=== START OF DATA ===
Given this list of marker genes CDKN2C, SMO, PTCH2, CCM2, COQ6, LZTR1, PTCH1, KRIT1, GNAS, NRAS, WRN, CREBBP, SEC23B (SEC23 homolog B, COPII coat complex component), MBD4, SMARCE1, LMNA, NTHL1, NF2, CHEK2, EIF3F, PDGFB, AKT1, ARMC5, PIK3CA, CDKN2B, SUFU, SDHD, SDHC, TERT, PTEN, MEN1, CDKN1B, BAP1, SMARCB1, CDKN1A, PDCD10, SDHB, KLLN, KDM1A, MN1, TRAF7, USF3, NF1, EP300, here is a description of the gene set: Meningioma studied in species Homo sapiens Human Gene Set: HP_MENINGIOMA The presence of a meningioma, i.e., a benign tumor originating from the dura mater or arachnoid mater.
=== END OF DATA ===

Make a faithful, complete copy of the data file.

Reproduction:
Given this list of marker genes CDKN2C, SMO, PTCH2, CCM2, COQ6, LZTR1, PTCH1, KRIT1, GNAS, NRAS, WRN, CREBBP, SEC23B (SEC23 homolog B, COPII coat complex component), MBD4, SMARCE1, LMNA, NTHL1, NF2, CHEK2, EIF3F, PDGFB, AKT1, ARMC5, PIK3CA, CDKN2B, SUFU, SDHD, SDHC, TERT, PTEN, MEN1, CDKN1B, BAP1, SMARCB1, CDKN1A, PDCD10, SDHB, KLLN, KDM1A, MN1, TRAF7, USF3, NF1, EP300, here is a description of the gene set: Meningioma studied in species Homo sapiens Human Gene Set: HP_MENINGIOMA The presence of a meningioma, i.e., a benign tumor originating from the dura mater or arachnoid mater.